More than $4 million have been lost by victims of phone scams since March, the police said yesterday.
In most cases, the callers impersonate overseas officials who tell potential victims that parcels containing illegal items had been shipped in their names.
Victims are told they must remit money to overseas bank accounts as a fine or a bribe, The Straits Times learnt from those who received such calls.
The police said they had more than 50 reports since March from people who were duped, and hundreds of alerts from concerned members of the public who received the calls.
They said the scam is very similar to fraud cases in Hong Kong and China over the last year.
It is believed the scam originated in China.
In recent cases, scammers have impersonated officers from the Singapore Police Force or staff from local courier companies such as SingPost.
Victims might also receive calls with fake local numbers, informing them that the parcels were delivered to local addresses, making the ruse more believable.
Some have been asked to visit a webpage where they can enter personal information, including details of their online banking accounts.
A 45-year-old lecturer, who declined to be named, told The Straits Times she received a call on Tuesday from an unknown local number. After responding to the automated message about an undelivered parcel from DHL, she was redirected to a man speaking Mandarin who claimed to be a DHL staff.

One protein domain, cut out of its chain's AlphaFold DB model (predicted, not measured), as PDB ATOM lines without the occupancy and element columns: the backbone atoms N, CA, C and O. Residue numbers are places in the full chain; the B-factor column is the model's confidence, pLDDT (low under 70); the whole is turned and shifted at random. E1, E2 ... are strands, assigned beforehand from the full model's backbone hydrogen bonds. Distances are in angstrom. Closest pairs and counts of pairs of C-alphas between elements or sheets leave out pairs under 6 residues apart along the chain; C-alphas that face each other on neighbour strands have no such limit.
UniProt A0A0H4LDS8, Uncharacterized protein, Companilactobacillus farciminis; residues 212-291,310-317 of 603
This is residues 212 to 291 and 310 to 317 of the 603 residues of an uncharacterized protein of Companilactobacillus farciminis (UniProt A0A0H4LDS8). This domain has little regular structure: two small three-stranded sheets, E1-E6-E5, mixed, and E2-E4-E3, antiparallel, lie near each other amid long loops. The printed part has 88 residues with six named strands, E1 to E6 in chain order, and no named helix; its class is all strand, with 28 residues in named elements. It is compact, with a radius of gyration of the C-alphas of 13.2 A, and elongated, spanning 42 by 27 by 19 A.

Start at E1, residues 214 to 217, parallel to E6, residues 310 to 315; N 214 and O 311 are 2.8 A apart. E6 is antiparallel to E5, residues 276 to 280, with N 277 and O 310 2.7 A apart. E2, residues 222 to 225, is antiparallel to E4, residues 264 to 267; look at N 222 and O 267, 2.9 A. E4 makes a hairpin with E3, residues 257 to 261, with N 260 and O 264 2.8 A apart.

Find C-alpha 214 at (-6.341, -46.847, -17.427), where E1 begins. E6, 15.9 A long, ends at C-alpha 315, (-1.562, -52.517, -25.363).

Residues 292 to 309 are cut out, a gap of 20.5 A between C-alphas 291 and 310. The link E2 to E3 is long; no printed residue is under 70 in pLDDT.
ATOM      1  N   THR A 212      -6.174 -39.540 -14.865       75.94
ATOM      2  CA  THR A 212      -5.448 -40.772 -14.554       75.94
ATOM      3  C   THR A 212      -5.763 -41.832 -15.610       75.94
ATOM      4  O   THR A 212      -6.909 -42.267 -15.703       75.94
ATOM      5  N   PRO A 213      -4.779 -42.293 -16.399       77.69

He told her that the Shanghai police had confiscated illegal goods she had taken to the airport there, and asked for her English and Chinese names.
As she had been a victim of credit card fraud last year, her suspicions were raised.
She recalled: "At first it seemed authentic, but I became suspicious as I had not travelled to Shanghai.
"Also, I have never made online transactions using my Chinese name, so I hung up."
Another woman received a call from a Mandarin-speaking woman who claimed to be a SingPost staff.
The self-employed 31-year-old, who wanted to be known only as Ms Soh, said: "I was alarmed because she knew my name and IC number.
"The woman told me I had used SingPost to mail illegal items to Shanghai and insisted that I talk to Shanghai police."
Ms Soh hung up.
A spokesman for DHL said it was first alerted to the scam in early April and now receives more than 200 reports daily.
The courier company filed a police report on April 8 and sent out an e-mail alert to customers.
It also posted an advisory on its Facebook page.
SingPost also said it was aware of the scam.
"We have been on high alert for scams and frauds using the SingPost brand name," said a spokesman. "We have also assisted the authorities in creating awareness through posters in our post offices and the distribution of scam awareness brochures."
FedEx declined to comment.
The Straits Times understands the scammers have even called the police as the phone numbers are computer-generated.
Police advised members of the public to ignore unsolicited calls and callers' instructions to transfer money.
"No government agency will inform you to make a payment through a telephone call, especially to a third party's bank account," said the police advisory.
"Do not provide name, identification number, passport details, contact details, bank account or credit card details to the callers. Such information is useful to criminals."
Those with information related to such crimes can call the police hotline on 1800-255-0000, or dial 999 for urgent police assistance.